Saute an onion, a red pepper, and a green pepper in a little olive oil and perhaps a little butter. When the vegetables are soft, remove them from the pan and add 9-10 links of sweet Italian turkey sausage. Begin to brown them a little. When they have taken on some color, pile the vegetables back into the pan, add a drizzle -- perhaps 1/4 cup -- of wine (any kind, really), and a chopped garlic clove. Then add 4 or 5 Roma tomatoes, halved. Throw in some snippets of fresh basil and some thyme and salt and pepper. Cover the pan, and let it all simmer for an hour while you cook up some rice and boiled peas.
The wines (there were four):
Gagliole Rosso 2002, an Italian red from the Chianti region of Italy;
Sandholdt Cabernet Sauvignon 2005, from Soledad, California
Marietta Cabernet Sauvignon 2004, Alexander Valley, California
When it came time to sample the wines and decide which matched best, I was rooting for the St. Gabriel Riesling to "win." I like the low-alcohol sweetness of a Riesling, and I have read more than one authority say that Rieslings tend to be the most versatile of all wines with food. The sweetness in particular, they claim, is excellent for "cutting" spicy tastes. The Italian Gagliole Rosso, I expected, would come in "second," because Italian wines are reputed to be also ideal with food -- their dryness and acidity are meant to wash things down, not stand alone.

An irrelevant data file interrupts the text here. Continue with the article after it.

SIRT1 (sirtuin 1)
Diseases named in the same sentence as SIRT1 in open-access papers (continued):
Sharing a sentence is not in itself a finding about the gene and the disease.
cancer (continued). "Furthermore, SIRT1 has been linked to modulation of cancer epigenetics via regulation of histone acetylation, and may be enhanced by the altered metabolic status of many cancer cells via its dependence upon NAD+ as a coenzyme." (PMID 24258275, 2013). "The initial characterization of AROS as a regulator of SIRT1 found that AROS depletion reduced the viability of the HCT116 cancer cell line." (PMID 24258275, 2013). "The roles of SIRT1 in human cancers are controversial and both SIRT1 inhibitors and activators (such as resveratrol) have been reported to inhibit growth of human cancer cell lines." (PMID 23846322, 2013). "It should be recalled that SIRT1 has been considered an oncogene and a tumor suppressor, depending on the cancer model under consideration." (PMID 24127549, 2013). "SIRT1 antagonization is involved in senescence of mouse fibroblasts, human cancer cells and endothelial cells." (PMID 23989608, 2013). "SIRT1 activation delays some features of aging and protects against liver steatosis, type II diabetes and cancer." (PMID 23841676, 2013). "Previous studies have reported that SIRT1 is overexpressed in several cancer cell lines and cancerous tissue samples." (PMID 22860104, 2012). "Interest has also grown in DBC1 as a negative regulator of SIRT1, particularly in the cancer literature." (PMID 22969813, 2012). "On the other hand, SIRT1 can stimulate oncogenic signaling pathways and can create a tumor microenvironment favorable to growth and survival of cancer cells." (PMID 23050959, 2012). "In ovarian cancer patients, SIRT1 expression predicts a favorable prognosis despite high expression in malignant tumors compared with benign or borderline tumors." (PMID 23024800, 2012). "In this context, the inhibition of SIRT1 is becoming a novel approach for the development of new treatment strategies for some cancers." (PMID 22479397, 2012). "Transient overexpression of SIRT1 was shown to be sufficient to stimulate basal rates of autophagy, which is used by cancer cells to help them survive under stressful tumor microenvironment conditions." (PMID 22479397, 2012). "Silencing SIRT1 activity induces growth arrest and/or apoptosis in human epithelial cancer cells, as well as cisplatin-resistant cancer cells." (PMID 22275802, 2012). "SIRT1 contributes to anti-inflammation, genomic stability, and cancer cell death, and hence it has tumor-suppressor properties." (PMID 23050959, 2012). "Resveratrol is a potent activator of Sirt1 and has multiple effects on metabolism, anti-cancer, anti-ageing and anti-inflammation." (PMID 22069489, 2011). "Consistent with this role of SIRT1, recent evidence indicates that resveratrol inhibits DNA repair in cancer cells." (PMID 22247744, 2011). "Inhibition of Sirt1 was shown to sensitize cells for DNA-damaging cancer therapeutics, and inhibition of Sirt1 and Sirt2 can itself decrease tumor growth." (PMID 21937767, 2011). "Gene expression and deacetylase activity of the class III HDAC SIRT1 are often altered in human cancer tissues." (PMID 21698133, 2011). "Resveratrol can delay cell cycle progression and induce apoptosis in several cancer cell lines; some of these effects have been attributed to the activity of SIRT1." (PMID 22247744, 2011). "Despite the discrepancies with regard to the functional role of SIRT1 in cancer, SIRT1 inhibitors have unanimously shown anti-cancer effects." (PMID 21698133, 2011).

These two wines, the Riesling and the Gagliole, were pleasant enough and seemed to keep their character next to the meal -- they didn't take on different flavors as the two Cabernet Sauvignons seemed to do. But the Riesling was a little too fruity and syrupy, and the Rosso just light and tart. The Marietta Cabernet only grew hotter with each sip (its alcohol level is 14.9%, quite high).
To my surprise, the best match was the Sandholdt Cabernet Sauvignon. After five minutes in the glass, it took on flavors of licorice, taffy, and caramel that turned out to be delicious with spicy sausage, peppers, onions, garlic, and tomatoes. Its alcohol level is 13.5%, the same as the Italian red, and so it carried no afterburn.
(To which, my future self -- November, 2009 -- can't help replying, "Oh really?")